A Simple Guide to PVC & ABS for Commercial and Business Purposes
Intro to industrial plastics
When choosing an industry grade plastic for piping needs, there is quite an extensive range of plastics to choose from. Every single variant has its own unique capabilities and limitations which are ideal for certain purposes in industry. From cheap to expensive, the choices are only limited to each type’s specifications and to the needs of the individual who is to apply them. Plastic pipes are most often used for transporting clean water one way and guiding wastewater another.
Two of the most commonly found industrial plastics are PVC and ABS. ABS stands for acrylonitrile butadiene styrene and PVC stands for polyvinyl chloride. Both types are popular choices due to their availability, prices, as well as for their properties as being non-toxic and their resistance to abrasion and corrosion, as well as their resistance to most acids, alkalis, and salts. Furthermore, they both can be applied above and below ground. Most people know PVC or ABS simply as “pipes”, but surprisingly they are also used in a wide range of other industry grade products.
PVC has a wide range of applications. It is extremely durable and flexible at a low price. It is commonly known to be used for pipes, however it is also used for other applications such as:
- Toys (and Legos)
- Protective head gear
- Golf club heads
PVC pipes are a little bit more challenging to install over ABS as they need a specialised primer before being glued together. Afterwards, the joints have to be held together at a firm position for about 10 to 15 seconds for the glue to settle in. PVC pipes are generally softer than ABS which can make them ideal in some situations and is generally resistant to sunlight which avoids it from being deformed or cracked.
Similarly like PVC, ABS is used for pipes and is famously known as “the black pipe”. It is used for a very wide range of utilities such as:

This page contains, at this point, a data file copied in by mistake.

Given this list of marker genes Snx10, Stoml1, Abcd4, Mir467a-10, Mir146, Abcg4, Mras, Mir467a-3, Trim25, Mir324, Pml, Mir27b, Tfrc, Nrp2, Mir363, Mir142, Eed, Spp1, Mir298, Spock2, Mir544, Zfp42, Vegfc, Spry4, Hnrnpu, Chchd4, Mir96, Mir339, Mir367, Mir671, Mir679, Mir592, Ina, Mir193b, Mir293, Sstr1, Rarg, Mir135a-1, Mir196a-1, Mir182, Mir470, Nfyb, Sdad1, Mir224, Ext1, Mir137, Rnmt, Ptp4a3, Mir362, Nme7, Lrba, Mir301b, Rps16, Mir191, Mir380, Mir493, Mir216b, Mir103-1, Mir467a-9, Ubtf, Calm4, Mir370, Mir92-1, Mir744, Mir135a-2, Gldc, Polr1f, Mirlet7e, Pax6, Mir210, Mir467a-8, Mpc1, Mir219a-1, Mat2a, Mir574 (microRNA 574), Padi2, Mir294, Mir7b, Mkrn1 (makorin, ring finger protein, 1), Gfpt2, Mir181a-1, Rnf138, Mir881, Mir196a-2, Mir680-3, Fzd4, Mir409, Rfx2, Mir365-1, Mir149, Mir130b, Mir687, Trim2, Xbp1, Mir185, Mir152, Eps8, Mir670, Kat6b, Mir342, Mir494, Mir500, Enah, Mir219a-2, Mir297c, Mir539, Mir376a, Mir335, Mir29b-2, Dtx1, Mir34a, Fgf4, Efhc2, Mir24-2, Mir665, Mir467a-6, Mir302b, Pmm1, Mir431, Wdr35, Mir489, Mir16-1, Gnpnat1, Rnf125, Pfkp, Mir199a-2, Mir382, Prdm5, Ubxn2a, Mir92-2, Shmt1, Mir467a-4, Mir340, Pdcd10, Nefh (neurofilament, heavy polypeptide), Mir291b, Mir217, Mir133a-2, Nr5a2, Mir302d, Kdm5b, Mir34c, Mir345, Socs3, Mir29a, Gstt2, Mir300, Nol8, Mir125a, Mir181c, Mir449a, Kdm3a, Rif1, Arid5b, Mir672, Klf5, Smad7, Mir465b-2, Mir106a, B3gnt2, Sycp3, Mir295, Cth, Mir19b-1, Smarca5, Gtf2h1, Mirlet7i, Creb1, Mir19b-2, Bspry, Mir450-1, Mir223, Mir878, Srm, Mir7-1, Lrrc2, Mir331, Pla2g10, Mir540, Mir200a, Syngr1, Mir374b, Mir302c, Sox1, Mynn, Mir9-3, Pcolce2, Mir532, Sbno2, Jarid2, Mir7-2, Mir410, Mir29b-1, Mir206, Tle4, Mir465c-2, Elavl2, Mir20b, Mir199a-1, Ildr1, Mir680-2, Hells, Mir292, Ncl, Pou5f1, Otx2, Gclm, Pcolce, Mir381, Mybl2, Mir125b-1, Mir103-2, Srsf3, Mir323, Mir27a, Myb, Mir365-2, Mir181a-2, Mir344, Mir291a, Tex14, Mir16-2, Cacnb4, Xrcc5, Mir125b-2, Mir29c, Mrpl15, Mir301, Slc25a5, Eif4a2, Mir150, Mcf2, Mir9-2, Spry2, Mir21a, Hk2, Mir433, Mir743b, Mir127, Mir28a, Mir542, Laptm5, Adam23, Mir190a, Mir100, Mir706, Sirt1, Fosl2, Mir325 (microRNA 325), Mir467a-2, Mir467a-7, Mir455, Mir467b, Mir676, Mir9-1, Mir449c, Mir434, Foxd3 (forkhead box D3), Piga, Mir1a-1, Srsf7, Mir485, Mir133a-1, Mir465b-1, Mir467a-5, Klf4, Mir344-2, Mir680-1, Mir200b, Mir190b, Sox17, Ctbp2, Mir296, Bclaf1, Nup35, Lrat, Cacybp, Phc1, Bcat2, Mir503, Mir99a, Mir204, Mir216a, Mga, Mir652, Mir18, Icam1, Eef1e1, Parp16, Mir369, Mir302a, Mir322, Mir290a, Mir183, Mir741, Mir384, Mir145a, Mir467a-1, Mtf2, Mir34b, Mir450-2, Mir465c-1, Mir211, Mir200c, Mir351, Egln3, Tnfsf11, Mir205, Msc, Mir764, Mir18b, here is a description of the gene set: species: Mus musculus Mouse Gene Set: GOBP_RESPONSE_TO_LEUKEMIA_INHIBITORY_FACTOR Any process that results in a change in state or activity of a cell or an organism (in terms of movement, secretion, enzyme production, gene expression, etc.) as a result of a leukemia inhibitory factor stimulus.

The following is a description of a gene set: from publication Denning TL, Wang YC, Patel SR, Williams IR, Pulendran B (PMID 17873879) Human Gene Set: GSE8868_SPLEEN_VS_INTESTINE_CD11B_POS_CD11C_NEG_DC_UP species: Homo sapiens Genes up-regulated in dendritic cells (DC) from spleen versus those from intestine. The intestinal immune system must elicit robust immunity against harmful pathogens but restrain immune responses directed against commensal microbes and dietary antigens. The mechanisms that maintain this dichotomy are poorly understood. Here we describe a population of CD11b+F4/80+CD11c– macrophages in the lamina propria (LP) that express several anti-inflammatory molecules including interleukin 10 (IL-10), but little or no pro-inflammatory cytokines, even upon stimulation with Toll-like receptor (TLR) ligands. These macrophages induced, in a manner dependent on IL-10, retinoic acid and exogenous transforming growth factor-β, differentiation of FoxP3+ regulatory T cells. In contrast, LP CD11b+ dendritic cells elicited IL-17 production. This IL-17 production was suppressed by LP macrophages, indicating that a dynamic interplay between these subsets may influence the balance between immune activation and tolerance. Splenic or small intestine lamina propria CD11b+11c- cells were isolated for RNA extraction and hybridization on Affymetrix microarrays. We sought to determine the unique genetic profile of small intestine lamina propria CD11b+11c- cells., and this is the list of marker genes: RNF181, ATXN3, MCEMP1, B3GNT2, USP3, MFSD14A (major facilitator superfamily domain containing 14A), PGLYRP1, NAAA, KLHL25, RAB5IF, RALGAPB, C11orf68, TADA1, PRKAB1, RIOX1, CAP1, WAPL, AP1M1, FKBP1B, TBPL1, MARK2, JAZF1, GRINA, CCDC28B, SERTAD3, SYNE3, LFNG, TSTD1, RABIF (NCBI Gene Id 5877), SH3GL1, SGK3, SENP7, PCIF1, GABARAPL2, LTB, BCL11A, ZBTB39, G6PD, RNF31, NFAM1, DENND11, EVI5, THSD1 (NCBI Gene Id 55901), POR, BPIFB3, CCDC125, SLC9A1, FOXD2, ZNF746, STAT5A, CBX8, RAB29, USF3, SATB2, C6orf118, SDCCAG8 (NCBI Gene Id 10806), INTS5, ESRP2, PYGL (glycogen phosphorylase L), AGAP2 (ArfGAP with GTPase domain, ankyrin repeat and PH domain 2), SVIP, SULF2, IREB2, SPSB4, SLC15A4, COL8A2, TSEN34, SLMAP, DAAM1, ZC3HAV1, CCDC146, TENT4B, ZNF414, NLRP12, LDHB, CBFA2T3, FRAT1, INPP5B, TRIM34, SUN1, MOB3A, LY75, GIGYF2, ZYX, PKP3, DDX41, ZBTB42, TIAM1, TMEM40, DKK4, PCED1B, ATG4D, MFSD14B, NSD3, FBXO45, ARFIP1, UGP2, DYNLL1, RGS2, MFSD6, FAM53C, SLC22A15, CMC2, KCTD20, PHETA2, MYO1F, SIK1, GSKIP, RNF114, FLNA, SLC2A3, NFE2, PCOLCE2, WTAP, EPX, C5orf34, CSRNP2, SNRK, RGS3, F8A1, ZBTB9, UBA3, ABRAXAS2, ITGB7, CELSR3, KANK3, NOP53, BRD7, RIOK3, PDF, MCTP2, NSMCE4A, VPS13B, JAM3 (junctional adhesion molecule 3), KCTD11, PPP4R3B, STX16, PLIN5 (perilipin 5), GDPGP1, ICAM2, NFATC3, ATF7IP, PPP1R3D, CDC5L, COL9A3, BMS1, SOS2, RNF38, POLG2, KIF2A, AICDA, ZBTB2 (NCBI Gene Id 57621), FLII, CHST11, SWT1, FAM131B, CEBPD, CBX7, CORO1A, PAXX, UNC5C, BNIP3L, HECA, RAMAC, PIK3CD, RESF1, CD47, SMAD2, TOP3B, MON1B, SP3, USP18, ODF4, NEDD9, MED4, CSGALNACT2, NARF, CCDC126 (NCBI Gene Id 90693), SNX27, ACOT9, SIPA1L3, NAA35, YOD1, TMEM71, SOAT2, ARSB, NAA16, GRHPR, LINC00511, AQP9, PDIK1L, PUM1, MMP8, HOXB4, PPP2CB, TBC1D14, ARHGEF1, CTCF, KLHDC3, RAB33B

ABS is strong, rigid, and very cheap. In construction, ABS is commonly used in drainage and sewer systems, as well as for electrical insulation. ABS is much easier to install over PVC pipes as the parts generally fit together without much effort. However, if ABS is exposed to direct sunlight when used above ground, there is a greater chance for it to deform and possibly crack. For this reason, ABS pipes are usually coated with specialised latex paint to act as a layer of protection towards ultraviolet rays.
Both types of plastic pipes share a common weakness towards chlorinated hydrocarbons which can deform or crack the pipe’s wall. Although they are both relatively cheap, many have opted for PVC over ABS but this is a subject of personal preference. ABS is much stronger than PVC as it can withstand impact at lower temperatures but deforms under sunlight if no paint is applied. On the other hand, PVC is not as sturdy but is more flexible and softer which can make it ideal in case specific circumstances.
Both types of pipes work well in many applications, but before purchasing one of the two, careful consideration should be taken towards the environmental aspects of where these pipes will be applied. There is nothing wrong with working with these two types of pipes in combination, as they do not always have to be uniformly used in conjunction. For instance, one might use PVC for above ground applications and ABS for below ground. It all goes back to the choice of the individual who will be working with these pipes.